Address what the cause behind the Penang floods

NSTOnline

KUALA LUMPUR: As flood waters recede in Penang, it is time to examine what caused the most devastating flood in the state. MCA Religious Harmony Bureau Secretary Chris Daniel Wong said although many acknowledged that it is caused by extreme weather but the multiple hillslope development together with bad town planning were also found to have contributed to landslide occurrence. This as Penang Island city councillor Dr. Lim Mah Hui, puts it, the Penang government has approved 56 hillslope projects, to which state exco Chow Kon Yeow admitted that these projects had already taken place. “The Penang state government can pay RM305mil for some paper work for the incomplete undersea tunnel study but has merely allocated RM2.5mil for 33 emergency mitigation projects.


The Penang state government can pay RM305mil for some paper work for the incomplete undersea tunnel study but has merely allocated RM2.5mil for 33 emergency mitigation projects. FILE PIC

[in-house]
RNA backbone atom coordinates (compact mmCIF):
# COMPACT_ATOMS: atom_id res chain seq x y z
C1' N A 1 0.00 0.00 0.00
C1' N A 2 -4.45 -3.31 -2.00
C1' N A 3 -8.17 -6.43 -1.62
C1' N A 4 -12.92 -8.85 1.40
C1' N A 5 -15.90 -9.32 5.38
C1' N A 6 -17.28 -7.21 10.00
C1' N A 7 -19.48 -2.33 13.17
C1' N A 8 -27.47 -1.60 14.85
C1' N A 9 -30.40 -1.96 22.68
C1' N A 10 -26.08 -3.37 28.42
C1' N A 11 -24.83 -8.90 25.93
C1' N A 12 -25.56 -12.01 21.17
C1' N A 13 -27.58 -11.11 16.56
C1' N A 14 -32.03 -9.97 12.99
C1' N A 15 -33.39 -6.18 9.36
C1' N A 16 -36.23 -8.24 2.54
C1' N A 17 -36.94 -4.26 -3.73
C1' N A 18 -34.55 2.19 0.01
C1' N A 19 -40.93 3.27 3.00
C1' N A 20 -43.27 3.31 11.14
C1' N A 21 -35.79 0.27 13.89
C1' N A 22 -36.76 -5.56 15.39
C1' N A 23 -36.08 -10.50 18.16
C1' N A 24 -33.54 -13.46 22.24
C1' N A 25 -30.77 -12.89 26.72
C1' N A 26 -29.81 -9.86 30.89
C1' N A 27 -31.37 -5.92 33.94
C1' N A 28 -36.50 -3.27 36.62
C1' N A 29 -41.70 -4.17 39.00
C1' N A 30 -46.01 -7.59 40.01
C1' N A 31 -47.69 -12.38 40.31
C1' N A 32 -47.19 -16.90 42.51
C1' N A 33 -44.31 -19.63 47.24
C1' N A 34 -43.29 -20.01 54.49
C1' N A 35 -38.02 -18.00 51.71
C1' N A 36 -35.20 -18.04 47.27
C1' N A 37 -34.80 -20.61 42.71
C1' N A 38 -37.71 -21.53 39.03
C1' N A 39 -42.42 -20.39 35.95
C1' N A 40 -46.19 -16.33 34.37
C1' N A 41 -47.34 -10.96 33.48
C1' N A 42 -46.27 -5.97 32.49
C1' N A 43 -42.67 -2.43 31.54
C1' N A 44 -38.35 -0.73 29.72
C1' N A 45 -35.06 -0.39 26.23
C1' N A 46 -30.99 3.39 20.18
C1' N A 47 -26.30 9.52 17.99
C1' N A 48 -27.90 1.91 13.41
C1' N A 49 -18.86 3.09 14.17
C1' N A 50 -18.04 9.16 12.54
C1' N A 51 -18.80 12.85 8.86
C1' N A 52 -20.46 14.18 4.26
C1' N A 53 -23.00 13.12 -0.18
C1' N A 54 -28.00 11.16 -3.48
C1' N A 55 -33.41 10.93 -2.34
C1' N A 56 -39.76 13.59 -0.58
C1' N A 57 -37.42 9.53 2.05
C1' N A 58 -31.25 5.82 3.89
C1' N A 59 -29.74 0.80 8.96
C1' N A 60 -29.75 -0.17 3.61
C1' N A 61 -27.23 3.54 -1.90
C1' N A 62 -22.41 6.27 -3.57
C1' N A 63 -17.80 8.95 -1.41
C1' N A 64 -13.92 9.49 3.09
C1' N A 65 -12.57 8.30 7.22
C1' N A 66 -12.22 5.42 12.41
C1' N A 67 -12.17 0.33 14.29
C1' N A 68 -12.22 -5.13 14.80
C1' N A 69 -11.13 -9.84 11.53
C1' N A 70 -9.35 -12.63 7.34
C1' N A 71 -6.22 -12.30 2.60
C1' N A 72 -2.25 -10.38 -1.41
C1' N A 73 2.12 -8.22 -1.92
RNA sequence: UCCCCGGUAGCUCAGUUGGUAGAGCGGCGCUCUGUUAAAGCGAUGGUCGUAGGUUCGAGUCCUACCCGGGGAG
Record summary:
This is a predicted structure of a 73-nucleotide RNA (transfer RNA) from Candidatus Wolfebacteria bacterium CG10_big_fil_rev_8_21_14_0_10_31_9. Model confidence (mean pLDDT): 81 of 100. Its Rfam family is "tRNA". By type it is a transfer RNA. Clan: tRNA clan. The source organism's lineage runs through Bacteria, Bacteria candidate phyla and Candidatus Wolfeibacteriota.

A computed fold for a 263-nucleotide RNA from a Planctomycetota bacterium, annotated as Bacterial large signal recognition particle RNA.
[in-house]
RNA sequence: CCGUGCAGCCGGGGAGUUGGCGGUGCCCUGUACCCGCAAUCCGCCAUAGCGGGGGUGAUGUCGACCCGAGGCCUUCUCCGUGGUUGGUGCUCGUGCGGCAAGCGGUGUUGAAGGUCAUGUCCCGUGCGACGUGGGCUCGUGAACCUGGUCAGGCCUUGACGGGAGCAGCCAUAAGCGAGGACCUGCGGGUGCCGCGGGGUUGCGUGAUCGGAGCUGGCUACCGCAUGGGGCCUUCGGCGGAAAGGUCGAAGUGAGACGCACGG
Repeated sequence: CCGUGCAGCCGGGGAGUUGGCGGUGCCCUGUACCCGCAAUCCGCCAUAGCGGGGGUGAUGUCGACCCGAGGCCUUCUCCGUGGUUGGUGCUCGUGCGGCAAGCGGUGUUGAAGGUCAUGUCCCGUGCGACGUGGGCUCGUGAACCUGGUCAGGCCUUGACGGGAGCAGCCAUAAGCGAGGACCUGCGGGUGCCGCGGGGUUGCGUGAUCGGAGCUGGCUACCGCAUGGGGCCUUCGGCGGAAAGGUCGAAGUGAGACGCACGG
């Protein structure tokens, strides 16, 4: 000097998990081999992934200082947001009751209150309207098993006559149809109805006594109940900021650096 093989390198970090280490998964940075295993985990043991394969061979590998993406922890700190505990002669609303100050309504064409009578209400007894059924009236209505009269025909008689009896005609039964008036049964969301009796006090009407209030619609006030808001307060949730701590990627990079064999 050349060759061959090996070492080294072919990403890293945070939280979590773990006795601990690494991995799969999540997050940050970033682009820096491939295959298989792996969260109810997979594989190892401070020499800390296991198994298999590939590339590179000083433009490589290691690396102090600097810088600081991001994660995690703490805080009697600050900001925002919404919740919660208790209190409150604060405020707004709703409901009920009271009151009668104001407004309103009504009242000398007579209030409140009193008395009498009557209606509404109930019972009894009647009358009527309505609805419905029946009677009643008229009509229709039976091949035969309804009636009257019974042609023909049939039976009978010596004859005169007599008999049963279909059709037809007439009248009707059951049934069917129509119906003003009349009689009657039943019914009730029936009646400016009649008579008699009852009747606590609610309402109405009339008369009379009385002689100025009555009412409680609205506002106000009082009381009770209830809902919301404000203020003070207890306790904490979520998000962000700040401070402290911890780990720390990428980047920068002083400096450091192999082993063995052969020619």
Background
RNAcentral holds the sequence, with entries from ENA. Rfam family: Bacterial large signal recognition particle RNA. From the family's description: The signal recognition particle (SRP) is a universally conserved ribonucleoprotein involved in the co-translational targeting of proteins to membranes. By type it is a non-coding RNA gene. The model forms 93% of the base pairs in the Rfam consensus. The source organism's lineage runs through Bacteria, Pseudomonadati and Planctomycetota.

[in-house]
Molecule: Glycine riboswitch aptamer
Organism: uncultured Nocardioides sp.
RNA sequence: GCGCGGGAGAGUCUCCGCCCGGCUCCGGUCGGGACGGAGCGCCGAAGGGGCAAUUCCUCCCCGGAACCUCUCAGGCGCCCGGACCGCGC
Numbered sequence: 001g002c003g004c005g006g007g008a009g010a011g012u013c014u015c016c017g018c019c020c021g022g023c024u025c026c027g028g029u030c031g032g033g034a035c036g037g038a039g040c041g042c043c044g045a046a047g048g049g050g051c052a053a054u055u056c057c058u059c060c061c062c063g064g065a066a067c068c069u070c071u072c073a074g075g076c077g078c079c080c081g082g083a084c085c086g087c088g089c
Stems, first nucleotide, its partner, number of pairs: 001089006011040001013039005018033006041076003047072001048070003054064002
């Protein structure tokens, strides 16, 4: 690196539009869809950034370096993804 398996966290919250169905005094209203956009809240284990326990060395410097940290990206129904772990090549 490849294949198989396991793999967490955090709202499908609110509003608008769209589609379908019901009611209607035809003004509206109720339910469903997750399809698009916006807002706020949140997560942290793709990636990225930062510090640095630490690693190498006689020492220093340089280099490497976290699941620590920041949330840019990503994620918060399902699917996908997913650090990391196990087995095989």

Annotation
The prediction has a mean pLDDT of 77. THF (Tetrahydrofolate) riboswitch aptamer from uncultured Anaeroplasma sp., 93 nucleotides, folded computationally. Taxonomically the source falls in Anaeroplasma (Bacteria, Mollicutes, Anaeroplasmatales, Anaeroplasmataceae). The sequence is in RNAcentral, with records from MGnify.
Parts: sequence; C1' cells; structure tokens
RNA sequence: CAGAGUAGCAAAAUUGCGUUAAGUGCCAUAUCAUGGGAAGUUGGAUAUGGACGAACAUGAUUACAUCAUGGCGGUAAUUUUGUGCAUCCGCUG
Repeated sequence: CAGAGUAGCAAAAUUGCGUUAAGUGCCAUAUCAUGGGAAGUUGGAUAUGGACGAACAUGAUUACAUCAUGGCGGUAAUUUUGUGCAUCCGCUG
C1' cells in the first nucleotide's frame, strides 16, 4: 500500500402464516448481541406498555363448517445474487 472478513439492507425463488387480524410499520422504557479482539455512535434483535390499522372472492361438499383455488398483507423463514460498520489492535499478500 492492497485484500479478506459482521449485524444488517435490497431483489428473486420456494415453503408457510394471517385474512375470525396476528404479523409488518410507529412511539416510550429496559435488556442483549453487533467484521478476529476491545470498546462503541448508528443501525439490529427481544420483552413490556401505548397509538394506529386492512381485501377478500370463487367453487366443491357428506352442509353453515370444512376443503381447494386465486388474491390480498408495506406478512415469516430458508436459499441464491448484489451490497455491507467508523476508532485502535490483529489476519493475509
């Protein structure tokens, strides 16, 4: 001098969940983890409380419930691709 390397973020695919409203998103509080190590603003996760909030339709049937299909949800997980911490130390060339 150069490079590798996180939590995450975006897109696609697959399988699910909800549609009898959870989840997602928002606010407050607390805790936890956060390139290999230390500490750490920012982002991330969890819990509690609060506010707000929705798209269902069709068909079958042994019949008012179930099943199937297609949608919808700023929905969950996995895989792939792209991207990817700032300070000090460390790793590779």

“Another RM275mil was allocated to build badminton courts and swimming pools. Even the state reserves were earmarked as bonuses for civil servants. “But why not make flood mitigation a priority in the state administration?” Many people had applauded the state government’s move of allocating a special RM100mil "Pulau Pinang Bangkit" post disaster fund to aid restoration effort, but Wong questioned as to why developers’ interest still come first, which ultimately led to the widening bald spot on Penang Hill “The RM100mil taxpayers’ money could be spared in the first place if the state government heeded the advices of Citizens Awareness Chant Group and other NGOs. “Why do the state government officials continue to deflect the meaning of flat lands and hillslope gradient to further confuse the people?” he asked. “Why the state government does not heed the orange alert warning given by the Malaysian Meteorological Department (MET) on 1 Nov and the subsequent yellow alert on 4 Nov?” Wong adds that there is a fine line between being a politician and a being a bureaucrat. “Many of these elected politicians in Penang still behave like the opposition instead of administrators”. He called upon the DAP-led Penang government to stop rationalising their mistakes and start doing something to address the recurring flood problem in the state. © New Straits Times Press (M) Bhd